Treatments for Broken Arm in Children

How are broken arms in children treated?

Treatment of broken arms depends on the specific location and degree (severity) of the break and your child's age, overall health, and medical history.

Your physician will determine your child's treatment plan and follow-up based on her physical examination and other tests.

Non-surgical treatments

Casts and splints

Splints and casts immobilize the injured bone(s) to promote healing and reduce pain and swelling. They are sometimes put on after surgical procedures to ensure that the bone is protected and in the proper alignment as it begins to heal.

Splints are used for minor breaks. Splints support the broken bone on one side and immobilize the injured area to promote bone alignment and healing. Splints are often used in emergency situations to hold a joint in a steady position during transportation to a medical facility.

Casts are stronger than splints and provide more protection to the injured area. They hold a broken bone in place while it heals by immobilizing the area above and below the joint. For example, a child with a forearm fracture will have a long arm cast to immobilize the wrist and elbow joints.

Some common types of casting for broken arms include:




Short arm cast

Applied below the elbow to the hand

Forearm or wrist fractures; also used to hold the forearm or wrist muscles and tendons in place after surgery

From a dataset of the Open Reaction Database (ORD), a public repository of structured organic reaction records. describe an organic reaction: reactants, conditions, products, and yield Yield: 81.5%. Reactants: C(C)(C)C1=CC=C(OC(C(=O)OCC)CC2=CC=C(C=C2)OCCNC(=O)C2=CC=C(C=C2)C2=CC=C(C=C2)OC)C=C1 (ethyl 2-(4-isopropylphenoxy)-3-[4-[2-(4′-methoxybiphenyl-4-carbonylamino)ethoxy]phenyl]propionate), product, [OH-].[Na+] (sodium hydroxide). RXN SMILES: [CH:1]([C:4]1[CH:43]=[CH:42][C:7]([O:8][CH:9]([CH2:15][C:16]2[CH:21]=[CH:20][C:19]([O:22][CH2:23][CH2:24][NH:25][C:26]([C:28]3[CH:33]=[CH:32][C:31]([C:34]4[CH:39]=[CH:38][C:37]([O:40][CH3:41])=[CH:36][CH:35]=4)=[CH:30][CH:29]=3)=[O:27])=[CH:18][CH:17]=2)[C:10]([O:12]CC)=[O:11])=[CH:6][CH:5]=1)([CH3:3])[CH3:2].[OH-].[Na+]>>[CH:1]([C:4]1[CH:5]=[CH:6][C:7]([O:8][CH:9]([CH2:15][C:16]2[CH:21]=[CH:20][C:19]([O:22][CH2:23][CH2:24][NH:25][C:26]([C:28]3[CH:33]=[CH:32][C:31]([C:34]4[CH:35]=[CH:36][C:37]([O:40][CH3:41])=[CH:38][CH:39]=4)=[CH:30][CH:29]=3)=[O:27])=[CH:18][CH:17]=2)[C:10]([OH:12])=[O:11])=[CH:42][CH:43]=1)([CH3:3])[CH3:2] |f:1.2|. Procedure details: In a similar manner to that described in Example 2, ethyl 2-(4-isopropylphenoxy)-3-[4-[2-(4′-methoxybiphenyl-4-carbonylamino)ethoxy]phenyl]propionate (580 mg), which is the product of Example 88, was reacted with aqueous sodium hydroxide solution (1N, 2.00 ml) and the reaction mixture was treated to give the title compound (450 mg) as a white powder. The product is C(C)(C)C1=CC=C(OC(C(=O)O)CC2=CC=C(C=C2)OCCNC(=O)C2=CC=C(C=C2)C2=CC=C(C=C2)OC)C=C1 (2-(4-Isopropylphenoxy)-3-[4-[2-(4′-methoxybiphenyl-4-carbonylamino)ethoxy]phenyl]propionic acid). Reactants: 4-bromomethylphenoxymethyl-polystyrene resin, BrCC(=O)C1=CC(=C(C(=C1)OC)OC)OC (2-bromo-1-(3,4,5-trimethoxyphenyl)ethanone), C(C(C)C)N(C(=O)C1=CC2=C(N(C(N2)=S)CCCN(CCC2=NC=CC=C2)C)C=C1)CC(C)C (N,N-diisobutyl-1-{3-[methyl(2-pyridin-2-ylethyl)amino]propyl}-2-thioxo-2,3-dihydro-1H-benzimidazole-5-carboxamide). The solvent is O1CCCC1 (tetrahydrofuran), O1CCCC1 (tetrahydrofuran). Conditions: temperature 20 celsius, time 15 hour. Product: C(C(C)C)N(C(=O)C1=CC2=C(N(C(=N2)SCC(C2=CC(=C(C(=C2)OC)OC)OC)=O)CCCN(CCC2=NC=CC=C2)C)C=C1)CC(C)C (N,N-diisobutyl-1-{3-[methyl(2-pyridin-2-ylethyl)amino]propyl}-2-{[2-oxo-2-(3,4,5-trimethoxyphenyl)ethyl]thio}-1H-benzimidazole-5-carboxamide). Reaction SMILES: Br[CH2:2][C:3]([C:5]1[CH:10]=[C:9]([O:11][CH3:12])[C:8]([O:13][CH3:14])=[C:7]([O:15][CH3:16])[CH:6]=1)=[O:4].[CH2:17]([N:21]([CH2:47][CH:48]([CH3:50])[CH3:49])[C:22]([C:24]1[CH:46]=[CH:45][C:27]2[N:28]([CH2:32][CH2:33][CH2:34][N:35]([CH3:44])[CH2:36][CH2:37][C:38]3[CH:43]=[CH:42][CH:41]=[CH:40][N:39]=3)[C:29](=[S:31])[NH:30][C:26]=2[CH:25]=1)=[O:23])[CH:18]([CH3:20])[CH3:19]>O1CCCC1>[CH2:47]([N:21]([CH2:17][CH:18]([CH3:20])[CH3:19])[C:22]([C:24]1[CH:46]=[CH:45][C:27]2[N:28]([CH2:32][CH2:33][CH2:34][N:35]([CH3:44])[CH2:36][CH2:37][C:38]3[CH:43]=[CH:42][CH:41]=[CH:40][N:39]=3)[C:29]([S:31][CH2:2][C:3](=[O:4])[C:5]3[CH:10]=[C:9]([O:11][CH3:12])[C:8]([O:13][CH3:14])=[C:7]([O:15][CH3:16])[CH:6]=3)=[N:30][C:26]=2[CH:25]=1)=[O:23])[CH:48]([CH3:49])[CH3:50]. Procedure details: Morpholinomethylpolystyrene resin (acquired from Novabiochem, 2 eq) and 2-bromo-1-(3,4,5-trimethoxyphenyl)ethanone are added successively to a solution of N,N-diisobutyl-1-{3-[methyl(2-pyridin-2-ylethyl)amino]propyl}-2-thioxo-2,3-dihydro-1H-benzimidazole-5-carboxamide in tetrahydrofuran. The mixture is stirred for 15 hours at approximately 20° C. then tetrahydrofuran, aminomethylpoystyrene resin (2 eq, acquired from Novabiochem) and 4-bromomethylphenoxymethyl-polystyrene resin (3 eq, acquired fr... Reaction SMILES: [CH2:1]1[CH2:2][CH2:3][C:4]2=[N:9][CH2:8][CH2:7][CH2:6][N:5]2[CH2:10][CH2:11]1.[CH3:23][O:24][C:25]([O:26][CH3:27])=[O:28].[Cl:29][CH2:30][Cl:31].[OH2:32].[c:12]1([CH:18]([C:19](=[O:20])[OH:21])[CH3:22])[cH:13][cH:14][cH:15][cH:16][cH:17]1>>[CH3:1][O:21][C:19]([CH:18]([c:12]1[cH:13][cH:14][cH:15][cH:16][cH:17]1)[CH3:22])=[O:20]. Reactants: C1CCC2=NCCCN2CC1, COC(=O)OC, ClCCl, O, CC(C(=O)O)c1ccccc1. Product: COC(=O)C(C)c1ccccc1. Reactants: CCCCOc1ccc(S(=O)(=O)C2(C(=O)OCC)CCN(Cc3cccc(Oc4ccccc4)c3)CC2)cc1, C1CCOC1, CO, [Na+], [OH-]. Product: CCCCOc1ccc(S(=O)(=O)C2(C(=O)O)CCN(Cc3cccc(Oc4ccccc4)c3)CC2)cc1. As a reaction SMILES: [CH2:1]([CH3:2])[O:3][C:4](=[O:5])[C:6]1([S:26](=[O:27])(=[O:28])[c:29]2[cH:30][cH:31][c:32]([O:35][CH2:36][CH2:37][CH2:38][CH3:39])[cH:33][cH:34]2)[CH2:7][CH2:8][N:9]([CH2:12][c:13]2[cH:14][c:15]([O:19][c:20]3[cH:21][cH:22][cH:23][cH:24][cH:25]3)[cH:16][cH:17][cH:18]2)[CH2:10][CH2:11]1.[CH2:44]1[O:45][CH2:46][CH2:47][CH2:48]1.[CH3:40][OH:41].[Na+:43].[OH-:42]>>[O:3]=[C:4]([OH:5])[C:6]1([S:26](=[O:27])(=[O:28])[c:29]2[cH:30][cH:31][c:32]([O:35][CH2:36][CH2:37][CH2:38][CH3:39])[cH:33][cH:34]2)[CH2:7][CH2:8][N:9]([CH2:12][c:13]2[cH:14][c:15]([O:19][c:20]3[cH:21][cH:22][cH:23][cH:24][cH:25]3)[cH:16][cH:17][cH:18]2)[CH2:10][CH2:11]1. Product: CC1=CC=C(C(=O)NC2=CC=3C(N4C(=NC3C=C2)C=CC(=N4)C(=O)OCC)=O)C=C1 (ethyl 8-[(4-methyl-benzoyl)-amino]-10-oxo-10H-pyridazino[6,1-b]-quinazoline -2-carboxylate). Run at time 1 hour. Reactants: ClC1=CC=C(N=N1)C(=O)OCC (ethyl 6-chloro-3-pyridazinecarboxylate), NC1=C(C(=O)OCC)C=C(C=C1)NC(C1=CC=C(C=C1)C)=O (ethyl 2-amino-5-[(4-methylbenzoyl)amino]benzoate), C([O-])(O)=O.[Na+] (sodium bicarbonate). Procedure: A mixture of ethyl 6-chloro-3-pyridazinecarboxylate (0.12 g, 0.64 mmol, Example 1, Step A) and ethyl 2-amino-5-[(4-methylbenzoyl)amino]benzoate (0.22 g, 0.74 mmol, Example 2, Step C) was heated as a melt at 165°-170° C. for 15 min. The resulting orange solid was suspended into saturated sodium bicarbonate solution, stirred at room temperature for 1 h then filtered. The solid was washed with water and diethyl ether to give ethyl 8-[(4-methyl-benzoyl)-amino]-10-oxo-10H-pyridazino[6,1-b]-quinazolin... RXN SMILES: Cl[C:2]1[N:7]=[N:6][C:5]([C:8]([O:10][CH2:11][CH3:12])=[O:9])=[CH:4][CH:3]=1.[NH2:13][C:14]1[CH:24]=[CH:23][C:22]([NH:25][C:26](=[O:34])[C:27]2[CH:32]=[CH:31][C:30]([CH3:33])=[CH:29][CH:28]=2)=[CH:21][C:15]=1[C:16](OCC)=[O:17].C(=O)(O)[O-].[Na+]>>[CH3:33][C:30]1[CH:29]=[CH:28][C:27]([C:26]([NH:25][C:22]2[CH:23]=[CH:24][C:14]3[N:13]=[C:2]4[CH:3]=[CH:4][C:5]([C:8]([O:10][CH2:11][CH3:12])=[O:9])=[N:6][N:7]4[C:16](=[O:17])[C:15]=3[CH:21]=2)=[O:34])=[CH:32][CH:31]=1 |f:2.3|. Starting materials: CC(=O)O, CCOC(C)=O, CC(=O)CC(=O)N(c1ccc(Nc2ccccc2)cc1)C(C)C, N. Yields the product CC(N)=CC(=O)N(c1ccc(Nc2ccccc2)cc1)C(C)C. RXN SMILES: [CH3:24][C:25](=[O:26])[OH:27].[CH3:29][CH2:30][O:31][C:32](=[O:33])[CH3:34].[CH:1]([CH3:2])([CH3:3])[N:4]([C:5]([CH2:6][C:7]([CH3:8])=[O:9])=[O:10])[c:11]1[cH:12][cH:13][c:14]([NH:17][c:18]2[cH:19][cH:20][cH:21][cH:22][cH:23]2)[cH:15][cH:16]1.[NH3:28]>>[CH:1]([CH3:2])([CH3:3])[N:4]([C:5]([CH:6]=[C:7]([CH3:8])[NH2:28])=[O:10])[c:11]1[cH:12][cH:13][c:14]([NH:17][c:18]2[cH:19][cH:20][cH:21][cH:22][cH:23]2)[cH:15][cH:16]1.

Long arm cast

Applied from the upper arm to the hand

Upper arm, elbow or forearm fractures; also used to hold the arm or elbow muscles and tendons in place after surgery

Arm cylinder cast

Applied from the upper arm to the wrist

To hold the elbow muscles and tendons in place after a dislocation or surgery

Traction and closed reduction

Traction corrects broken or dislocated bones by using a gentle and steady pulling motion to stretch muscles and tendons in a specific direction around the broken bone. This allows the bone ends to align and heal, and in some cases, it reduces painful muscle spasms.

Closed reduction is a nonsurgical procedure used to reduce and set the fracture. Using an anesthetic (typically given through an IV in the arm), the doctor realigns the bone fragments from outside the body and holds it in place with a cast or splint.

Surgical treatment

Surgery may be needed to put broken bones back into place. A surgeon may insert metal rods or pins located inside the bone (internal fixation) or outside the body (external fixation) to hold bone fragments in place to allow alignment and healing. This is done under general anesthesia.